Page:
Monday, June 30, 2008

We're getting ready to attack Iran.

Could be weeks, could be days away. Seymour Hersh:

Late last year, Congress agreed to a request from President Bush to fund a major escalation of covert operations against Iran, according to current and former military, intelligence, and congressional sources. These operations, for which the President sought up to four hundred million dollars, were described in a Presidential Finding signed by Bush, and are designed to destabilize the country’s religious leadership. The covert activities involve support of the minority Ahwazi Arab and Baluchi groups and other dissident organizations. They also include gathering intelligence about Iran’s suspected nuclear-weapons program. ...

“The Finding was focussed on undermining Iran’s nuclear ambitions and trying to undermine the government through regime change,” a person familiar with its contents said, and involved “working with opposition groups and passing money.” The Finding provided for a whole new range of activities in southern Iran and in the areas, in the east, where Baluchi political opposition is strong, he said.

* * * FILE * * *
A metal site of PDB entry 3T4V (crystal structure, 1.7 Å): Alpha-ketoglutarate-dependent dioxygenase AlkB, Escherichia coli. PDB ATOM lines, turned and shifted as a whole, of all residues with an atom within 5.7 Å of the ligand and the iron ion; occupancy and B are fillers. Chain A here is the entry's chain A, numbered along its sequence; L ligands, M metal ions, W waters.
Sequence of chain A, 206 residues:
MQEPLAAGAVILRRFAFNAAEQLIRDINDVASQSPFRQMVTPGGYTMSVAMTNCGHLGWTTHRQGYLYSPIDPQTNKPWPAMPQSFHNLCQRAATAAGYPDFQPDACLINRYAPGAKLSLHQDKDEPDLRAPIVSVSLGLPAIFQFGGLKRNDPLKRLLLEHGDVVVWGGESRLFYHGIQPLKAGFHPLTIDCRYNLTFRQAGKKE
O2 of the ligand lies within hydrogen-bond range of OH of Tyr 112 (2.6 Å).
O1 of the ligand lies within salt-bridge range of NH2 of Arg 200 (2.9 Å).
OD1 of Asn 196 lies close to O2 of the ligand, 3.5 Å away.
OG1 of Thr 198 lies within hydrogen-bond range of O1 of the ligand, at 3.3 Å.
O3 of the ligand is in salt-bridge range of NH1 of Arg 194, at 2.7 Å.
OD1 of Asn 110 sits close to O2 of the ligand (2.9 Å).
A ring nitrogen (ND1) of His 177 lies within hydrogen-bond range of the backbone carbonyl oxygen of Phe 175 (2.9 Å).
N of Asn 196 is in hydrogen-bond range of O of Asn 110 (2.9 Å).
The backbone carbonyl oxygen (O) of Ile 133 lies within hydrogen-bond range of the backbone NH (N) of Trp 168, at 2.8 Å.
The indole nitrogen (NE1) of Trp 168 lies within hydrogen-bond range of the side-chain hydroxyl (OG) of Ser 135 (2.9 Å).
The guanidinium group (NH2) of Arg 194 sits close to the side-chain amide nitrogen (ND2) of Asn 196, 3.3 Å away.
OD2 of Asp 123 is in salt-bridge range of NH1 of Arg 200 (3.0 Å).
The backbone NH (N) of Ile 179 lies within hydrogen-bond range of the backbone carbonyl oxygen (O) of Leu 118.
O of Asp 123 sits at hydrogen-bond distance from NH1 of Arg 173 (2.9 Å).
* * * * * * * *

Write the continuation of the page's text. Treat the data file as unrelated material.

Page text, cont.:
Although some legislators were troubled by aspects of the Finding, and “there was a significant amount of high-level discussion” about it, according to the source familiar with it, the funding for the escalation was approved. In other words, some members of the Democratic leadership—Congress has been under Democratic control since the 2006 elections—were willing, in secret, to go along with the Administration in expanding covert activities directed at Iran, while the Party’s presumptive candidate for President, Barack Obama, has said that he favors direct talks and diplomacy.

The request for funding came in the same period in which the Administration was coming to terms with a National Intelligence Estimate, released in December, that concluded that Iran had halted its work on nuclear weapons in 2003. The Administration downplayed the significance of the N.I.E., and, while saying that it was committed to diplomacy, continued to emphasize that urgent action was essential to counter the Iranian nuclear threat. President Bush questioned the N.I.E.’s conclusions, and senior national-security officials, including Secretary of Defense Robert Gates and Secretary of State Condoleezza Rice, made similar statements. (So did Senator John McCain, the presumptive Republican Presidential nominee.) Meanwhile, the Administration also revived charges that the Iranian leadership has been involved in the killing of American soldiers in Iraq: both directly, by dispatching commando units into Iraq, and indirectly, by supplying materials used for roadside bombs and other lethal goods. (There have been questions about the accuracy of the claims; the Times, among others, has reported that “significant uncertainties remain about the extent of that involvement.”)